22/07/2013 07:59 BST | Updated 21/09/2013 06:12 BST

Reining in the Reprobates

They say that crime doesn't pay. I don't know who "they" are in this context but "they" probably couldn't find their face with both hands. Talk to the experts, the people who really know about crime, the ones on the front line, and story is different. If you ask actual criminals, they will tell you that it pays rather handsomely, thank you very much.

One in five offenders say that breaking the law has been a worthwhile experience for them. This figure might be on the low side as they were responding to a query put to them on behalf of Her Majesty's Government.

Let's assume that you are a shifty and dishonest type - if a man with a clip board and an officious air asked you whether your illegal activity was profitable, is it likely that you would relate to him the unvarnished truth about your deplorable shenanigans? Perhaps not, so it is rather remarkable that a full 20%, of those that expressed a preference, were so unconcerned at the potential ramifications of confessing, that they practically became poster people for the criminal way of life.

When pressed, they said that a bent manner of employment was a way to get what you want. Almost none of them saw anything wrong with this belief and three quarters of those who have done time for their misdemeanours did not even consider themselves as criminal at all. They presumably imagine that they are some sort of latter day Robin Hood - taking form the rich and giving to the poor: themselves.

They even disagreed with the notion that what they were engaged in (mostly stealing) was a crime at all and that what they did never harmed anyone. That could only be true of they were nicking things exclusively from animals. No-one has been apprehended with a pile of acorns or a stash of dead mice, so lets assume they are purloining from people.

The government asked these questions because they are concerned about the re-offending rate among the delinquent class. Stealing is like Pringles - once you start, you just can't stop. Or rather, they could stop if they wanted, so they say, it is just that they don't want to. And why would they?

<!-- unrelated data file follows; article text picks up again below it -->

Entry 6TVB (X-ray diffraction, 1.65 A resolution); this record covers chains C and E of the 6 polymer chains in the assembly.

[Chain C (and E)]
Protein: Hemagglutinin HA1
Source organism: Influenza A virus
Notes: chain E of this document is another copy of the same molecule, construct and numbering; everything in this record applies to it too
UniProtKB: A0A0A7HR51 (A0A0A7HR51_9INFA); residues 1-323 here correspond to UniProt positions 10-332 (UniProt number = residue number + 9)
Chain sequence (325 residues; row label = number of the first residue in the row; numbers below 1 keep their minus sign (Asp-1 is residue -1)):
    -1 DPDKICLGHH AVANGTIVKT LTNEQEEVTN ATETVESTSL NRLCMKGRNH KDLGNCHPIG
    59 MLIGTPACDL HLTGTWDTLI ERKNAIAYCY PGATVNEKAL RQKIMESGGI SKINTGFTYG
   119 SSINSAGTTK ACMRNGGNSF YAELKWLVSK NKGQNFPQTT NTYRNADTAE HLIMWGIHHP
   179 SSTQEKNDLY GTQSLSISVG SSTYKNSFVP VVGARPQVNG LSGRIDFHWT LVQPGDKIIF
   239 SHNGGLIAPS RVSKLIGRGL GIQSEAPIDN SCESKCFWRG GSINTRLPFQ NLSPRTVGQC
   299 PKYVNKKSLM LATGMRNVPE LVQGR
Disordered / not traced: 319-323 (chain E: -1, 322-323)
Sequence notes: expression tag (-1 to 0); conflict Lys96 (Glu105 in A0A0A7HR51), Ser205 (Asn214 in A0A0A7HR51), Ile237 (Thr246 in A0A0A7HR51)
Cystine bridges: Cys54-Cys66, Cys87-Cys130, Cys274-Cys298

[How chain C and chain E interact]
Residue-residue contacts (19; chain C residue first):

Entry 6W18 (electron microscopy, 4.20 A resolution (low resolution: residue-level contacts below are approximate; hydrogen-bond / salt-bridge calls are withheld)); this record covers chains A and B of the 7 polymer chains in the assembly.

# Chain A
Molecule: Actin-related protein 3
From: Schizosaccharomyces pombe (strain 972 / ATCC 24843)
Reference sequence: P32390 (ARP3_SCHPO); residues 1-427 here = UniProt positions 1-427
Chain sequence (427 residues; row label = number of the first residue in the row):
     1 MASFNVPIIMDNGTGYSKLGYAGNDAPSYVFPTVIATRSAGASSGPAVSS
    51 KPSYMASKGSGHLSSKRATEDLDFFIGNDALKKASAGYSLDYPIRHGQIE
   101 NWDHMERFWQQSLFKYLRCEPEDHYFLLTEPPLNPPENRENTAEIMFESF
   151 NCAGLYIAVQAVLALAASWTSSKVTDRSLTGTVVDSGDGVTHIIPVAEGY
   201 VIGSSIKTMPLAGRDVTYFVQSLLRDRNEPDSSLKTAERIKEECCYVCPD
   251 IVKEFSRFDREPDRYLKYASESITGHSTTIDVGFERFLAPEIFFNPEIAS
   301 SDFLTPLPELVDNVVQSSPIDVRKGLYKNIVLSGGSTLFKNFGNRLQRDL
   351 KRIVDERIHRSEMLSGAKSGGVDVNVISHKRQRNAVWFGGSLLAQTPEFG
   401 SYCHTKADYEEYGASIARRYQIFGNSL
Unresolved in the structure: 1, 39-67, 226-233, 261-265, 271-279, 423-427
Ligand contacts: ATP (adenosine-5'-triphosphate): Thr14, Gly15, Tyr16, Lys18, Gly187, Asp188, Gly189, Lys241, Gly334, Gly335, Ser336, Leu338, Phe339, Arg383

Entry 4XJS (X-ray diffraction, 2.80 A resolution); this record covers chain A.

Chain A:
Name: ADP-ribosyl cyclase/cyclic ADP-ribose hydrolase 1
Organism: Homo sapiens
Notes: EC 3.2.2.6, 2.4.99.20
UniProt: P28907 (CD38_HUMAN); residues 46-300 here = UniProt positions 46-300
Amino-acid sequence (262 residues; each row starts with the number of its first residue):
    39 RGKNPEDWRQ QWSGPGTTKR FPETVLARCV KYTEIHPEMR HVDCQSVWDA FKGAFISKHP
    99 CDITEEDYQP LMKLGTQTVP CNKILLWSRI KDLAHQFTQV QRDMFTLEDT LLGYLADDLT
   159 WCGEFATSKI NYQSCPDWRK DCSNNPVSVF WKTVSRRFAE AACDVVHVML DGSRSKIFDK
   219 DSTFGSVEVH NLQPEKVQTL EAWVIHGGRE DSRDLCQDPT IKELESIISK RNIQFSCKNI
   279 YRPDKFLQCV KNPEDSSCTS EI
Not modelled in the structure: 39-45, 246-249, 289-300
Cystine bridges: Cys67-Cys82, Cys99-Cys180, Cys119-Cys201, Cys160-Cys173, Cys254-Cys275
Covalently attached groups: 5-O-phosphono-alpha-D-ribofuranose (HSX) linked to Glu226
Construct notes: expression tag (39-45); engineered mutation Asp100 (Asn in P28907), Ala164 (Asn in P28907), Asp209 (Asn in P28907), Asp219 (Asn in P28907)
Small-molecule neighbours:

Do you want a new smartphone, one that is slimmer and shinier and more gorgeous than the rest, one that costs a stupid amount of money and for which there is a great long waiting list? Of course you do. You could apply on line and wait for stocks to be replenished, you could sign away your life to the phone provider for the next 24 months and commit yourself to paying in that time what in some countries is a yearly wage, or you could simply pluck one out of the hand of some unsuspecting dupe and make off with it down the High Street, where no-one at all will respond to the calls of "Stop thief" as you make haste with your escape, unmolested.

So enticing is the lifestyle of the felonious that the average desperado has over forty crimes to their name. They are in and out of the courts like they have a season ticket. They should give them a loyalty card: commit nine crimes and the tenth one is on us.

And what is the government doing about it, you may ask. Well, Chris Grayling has as plan.

Chris Grayling is The Justice Secretary. That makes him sound like the superhero in a Hollywood blockbuster. You know the sort of thing: "By day he takes dictation, by night he takes out the trash". If you look up an image of Chris on the World Wide Wait, however, you will see that if such a film were to be made, it would be the Worst Film Ever. Sharknado would pale by comparison. Not even a film starring Adam Sandler could be as bad.

Chris is not a superhero though, and his plan is not the work of a mastermind. Chris' big idea is to stop what he calls the "depressing merry-go-round" of recidivism among the outlaw community. Perhaps he has never availed himself of the delights of that fairground staple because if he had, he would know that there are few things less depressing than a merry-go-round. The clue is in the name. It says "merry" right there in the title.

Some of the people building and staffing the merry-go-round might, however, qualify for his scheme to wean them off their brigandism. Chris plans to invite companies to offer repeat offenders jobs in the community and he plans to start right at home. Well, not at home but at work.

As an example to others, Justice Secretary Chris will invite one lucky delinquent to a position in his own office in the Palace of Westminster. There, the probationary yardbird will be free to mix with our elected representatives: the cream of the political class. This unreformed reprobate will be at liberty to consort with members of the House of Commons and see the full majesty of Parliament in action.

I am sure he will feel right at home.